Vitamin D and pregnancy

Pregnancy places additional demands on your body. Foetal development and growth increase your body’s requirements for vitamins and minerals. Vitamin D aids the absorption of calcium which is required for growth of the foetal skeleton.

Thankfully, it is relatively easy to incorporate vitamin D into your daily intake. Simply ensure your skin obtains adequate amounts of sunlight. In the skin UVB rays will convert to vitamin D into vitamin D3 (colecalciferol). Sufficient sunlight to maintain adequate vitamin D levels can be difficult, especially during winter months, so supplementation is a viable option.

Pregnant women who have little exposure to sunlight, especially those who have darker skin tones or wear concealing clothing for cultural or religious reasons, have an increased risk of vitamin D insufficiency. This group could benefit from vitamin D supplements and possibly dietary adjustment. Vitamin D is found in a limited range of foods, these include; eggs, butter, mushrooms, sunflower seeds, fatty fish such as herrings, tuna, salmon and sardines, beef, liver and fortified foods such as fortified milk.

Vitamin D status should be checked early in pregnancy so that vitamin D insufficiency can be corrected. Your GP will be able to assist with a simple blood test to determine your current vitamin D status and can suggest appropriate supplementation where necessary.


Vitamin D for mums and infants

Vitamin D is an important vitamin for mums and infants. It is essential for the maintenance of health, avoidance of skeletal problems in adults and infants, and the maintenance of a healthy immune system. It is also needed for optimal bone mineralisation for children and infants.

Not all mums and infants get enough vitamin D from sunlight. For this group, vitamin D supplementation may be beneficial. The recommendation for vitamin D supplementation of infants and children in at-risk groups are:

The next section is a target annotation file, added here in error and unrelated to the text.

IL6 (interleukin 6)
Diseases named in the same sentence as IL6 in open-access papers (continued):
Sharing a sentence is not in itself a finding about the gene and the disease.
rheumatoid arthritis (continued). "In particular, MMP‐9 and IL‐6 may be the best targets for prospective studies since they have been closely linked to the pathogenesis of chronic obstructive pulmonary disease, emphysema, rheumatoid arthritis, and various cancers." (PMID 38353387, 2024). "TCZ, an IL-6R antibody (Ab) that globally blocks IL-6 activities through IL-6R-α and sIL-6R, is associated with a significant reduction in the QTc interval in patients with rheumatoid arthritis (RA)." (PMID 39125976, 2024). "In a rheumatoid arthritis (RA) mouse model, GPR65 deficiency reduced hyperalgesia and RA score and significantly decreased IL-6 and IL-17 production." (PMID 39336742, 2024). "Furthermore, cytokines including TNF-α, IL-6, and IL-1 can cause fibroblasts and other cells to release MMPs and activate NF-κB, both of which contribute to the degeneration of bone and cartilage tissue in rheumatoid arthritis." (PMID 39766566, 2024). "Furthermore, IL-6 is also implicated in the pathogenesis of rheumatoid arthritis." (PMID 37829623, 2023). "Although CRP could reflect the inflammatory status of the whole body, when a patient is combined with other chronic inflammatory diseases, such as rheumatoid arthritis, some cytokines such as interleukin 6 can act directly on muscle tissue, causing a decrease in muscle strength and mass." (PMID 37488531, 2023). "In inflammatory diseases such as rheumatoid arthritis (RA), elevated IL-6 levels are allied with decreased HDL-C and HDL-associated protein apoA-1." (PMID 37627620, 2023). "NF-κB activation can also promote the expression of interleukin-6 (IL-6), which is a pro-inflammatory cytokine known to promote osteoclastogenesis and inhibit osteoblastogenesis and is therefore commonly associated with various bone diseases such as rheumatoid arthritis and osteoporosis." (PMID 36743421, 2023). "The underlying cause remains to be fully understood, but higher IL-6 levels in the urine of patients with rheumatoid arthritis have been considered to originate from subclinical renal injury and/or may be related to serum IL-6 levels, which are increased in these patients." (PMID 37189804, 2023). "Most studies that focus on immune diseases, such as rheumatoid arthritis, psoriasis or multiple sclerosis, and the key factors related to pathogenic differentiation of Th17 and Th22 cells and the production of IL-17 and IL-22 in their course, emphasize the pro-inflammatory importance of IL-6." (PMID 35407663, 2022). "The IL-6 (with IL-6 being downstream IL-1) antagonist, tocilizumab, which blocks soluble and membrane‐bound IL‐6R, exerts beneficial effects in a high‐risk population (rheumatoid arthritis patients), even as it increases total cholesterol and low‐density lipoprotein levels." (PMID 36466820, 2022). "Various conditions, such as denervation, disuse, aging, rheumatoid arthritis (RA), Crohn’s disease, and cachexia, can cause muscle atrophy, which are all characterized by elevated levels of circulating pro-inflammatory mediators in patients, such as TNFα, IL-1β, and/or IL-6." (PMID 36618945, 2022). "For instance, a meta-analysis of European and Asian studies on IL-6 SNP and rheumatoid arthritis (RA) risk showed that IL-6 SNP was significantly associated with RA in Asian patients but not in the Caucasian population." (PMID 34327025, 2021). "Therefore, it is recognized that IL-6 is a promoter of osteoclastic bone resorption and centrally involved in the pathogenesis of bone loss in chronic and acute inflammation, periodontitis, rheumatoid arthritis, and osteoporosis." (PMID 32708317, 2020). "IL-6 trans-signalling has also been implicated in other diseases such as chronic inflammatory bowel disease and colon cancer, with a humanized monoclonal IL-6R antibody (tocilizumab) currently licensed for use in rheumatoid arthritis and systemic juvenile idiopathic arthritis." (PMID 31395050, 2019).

• annual measurement of vitamin D in dark-skinned or veiled infants, children and adults
  • screening for simple vitamin D insufficiency in the first trimester of pregnancy for dark-skinned or veiled women
  • vitamin D supplementation (400IU daily) in breastfed infants of dark-skinned or veiled women until 12 months of age
  • preventative daily 400IU vitamin D supplementation in at-risk groups

Daily sunshine is a great source of vitamin D, but whilst obtaining this essential nutrient in this way, it’s important to observe safe sun exposure practices also.

The Australian Bureau of Meteorology website provides a daily UV sunlight forecast for locations around Australia. This information can help you decide the safest times to be in the sun.


How common is low vitamin D in infants?

In many populations worldwide low vitamin D status or insufficiency has become increasingly recognised as a problem. This may be a result of many children and infants not receiving adequate sunlight to synthesise vitamin D in their skin.


Is vitamin D required for conception?

It’s best to prepare your body for pregnancy through good nutrition before becoming pregnant. This will ensure you give your baby the best possible start to life. If you are not confident that your vitamin D levels are optimal to support a successful and healthy conception, visit your GP to discuss testing.



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